On Christmas Eve, 1823, a mysterious, white-haired stranger appeared in Montfermeil carrying a large bundle. From this bundle, he magically produced the exact doll that a sweet little girl had been longing after.
What I’m saying is that Jean Valjean is pretty much Santa Claus.
But what about the part where he leaves town with a freed child in tow? That might seem like a sinister sort of Santa, but it turns out that’s a much deeper part of Saint Nicholas lore than the reindeer or red suit. Before St. Nick became fat, jolly, and commercialized (more on that in a moment), he was revered as a fourth-century Turkish bishop with a soft spot for the poor and oppressed. This extended beyond mere alms-giving; he straight-up helped people escape slavery.
If you’ve ever listened to David Sedaris’ so-funny-you’ll-cry “Santa Claus and the Six to Eight Black Men,” you know that the Dutch Santa is always portrayed as being accompanied by a guy named “Black Peter.” And okay, yeah, depictions of Black Peter can be pretty awkwardly racist, but to focus on European caricatures of him is to miss the point that this is a man whom Saint Nicholas freed from slavery. The saintly bishop was so horrified when he saw a slave market in his hometown that he flew into a rage against the slavers and bought Peter’s liberty. Peter was thereafter so devoted to the man who saved him that he became Nicholas’ constant companion.
But whence the chimneys and the gift-giving? Surprise, more opposition the slave trade! Nicholas got wind that a poor man in town was about to sell his “spare” daughters into (presumably sexual) slavery, so took some bags of gold from the church (hi, Bishop Myriel!) and threw them down the man’s chimney so that he wouldn’t need to exchange his children for the money he needed to pay off his debts. This gave birth to the tradition of special almsgiving in the weeks leading up to Christmas for centuries to come.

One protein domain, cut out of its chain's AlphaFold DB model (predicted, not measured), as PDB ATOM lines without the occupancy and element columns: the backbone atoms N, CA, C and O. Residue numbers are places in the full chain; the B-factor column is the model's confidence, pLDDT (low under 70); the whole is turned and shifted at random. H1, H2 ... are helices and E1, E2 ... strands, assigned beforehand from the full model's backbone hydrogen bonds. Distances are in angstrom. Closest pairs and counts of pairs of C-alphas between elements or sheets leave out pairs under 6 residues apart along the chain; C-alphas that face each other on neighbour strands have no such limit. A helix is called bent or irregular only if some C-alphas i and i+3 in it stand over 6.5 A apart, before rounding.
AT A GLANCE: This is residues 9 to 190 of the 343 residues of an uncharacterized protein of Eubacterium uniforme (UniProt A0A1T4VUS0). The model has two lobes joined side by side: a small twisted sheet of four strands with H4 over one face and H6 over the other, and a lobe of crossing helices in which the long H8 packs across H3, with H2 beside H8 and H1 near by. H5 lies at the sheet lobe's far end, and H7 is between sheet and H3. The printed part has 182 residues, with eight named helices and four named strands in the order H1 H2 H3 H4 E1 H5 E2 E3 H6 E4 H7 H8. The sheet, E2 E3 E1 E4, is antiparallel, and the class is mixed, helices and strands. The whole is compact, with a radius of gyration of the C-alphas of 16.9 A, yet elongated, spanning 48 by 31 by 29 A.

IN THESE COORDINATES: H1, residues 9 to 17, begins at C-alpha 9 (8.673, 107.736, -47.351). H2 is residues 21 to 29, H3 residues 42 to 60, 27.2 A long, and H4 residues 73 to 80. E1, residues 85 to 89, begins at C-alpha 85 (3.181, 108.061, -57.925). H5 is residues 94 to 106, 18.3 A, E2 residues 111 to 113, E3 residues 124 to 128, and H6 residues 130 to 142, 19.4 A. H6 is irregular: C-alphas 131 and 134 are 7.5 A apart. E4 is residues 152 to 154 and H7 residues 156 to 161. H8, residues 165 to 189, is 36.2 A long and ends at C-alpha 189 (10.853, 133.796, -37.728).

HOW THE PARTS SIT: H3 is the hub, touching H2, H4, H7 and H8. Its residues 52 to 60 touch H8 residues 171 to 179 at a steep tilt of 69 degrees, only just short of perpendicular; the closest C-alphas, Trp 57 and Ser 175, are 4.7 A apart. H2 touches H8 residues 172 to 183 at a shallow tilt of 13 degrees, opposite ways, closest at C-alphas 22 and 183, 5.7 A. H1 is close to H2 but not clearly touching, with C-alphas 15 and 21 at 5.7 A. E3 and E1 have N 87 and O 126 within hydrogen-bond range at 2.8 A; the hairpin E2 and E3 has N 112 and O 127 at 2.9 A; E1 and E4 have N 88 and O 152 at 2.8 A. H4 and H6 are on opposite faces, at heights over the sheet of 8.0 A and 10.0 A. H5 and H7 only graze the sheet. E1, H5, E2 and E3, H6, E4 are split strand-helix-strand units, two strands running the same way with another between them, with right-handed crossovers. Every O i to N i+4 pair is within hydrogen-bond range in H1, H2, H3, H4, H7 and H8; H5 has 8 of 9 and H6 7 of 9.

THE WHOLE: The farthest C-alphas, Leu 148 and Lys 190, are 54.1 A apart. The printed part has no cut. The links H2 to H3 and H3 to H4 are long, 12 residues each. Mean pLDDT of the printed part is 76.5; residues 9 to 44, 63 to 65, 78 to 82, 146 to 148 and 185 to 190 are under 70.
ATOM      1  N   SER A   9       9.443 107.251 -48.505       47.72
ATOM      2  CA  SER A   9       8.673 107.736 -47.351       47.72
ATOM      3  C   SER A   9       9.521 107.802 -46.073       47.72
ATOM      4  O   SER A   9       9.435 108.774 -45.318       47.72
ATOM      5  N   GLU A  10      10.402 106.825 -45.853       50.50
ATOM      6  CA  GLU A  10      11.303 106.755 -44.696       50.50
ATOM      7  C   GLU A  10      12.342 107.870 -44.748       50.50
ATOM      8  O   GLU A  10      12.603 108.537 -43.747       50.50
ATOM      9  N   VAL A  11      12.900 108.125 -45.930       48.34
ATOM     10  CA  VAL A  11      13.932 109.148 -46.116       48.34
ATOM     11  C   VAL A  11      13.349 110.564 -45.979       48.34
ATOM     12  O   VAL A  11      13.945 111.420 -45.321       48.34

Secretly giving money to the poor…rescuing little girls from servitude…something about a tricky bishop who makes unapproved use of church money when vulnerable lives are at stake… The Valjean we know and love is starting to come into focus. But it’s super intriguing how Valjean’s sack with Catherine the doll points towards today’s Christmas myths, so let’s take a quick look at how the commercial Santa took shape, at least in the US.
The Santa floodgates were released with the printing of Clement Clarke Moore’s “A Visit from Saint Nicholas” (now better known as “’Twas the Night Before Christmas”), which was, in an almost Hugolian coincidence, published in a New York paper for Christmas of 1823 – the same night that Valjean rescues Cosette. That charming tale of Santa Claus (from the Dutch Sinte Klaas for St. Nicholas) was an instant hit, but gained further iconographic steam from the likes of Thomas Nast in the 1860s and the Coca-Cola Company in the 1930s. I don’t know enough about how that Santa has spread around the world, but AFAIK he’s the dominant children’s myth in cultures that celebrate Christmas. Now the “jolly old elf” in a silly hat is far more a part of our consciousness than the Myriel-like bishop who diverted church funds to help the poor.
And it is so intriguing to think about where Valjean stands in this development, because he isn’t purely the liberating churchman; he’s not Myriel. He’s a layman in a funny outfit who materializes at the perfect moment with gift for the abused “good little girl” but who leaves nothing for the bullies who torment her. Éponine and Azelma find themselves on the naughty list.
Now, I’ll confess that these musings are pretty US-centric, and I’d need to learn a lot more about the development of Père Noël lore before saying anything about what Hugo was trying to accomplish with Valjean’s stint as Father Christmas. But if I were to try to retrospectively identify the literary pivot point between Saint Nicholas the liberator and Santa Claus the gift-giver, I couldn’t help but linger on Jean Valjean’s actions on Christmas Eve, 1823.
TL;DR Valjean is Santa, but, like, the old-school, slave-freeing Saint Nicholas. And “’Twas the Night Before Christmas” was written for Christmas Eve 1823, the night when Valjean saves Cosette, which is some pretty crazy stuff. Merry Christmas!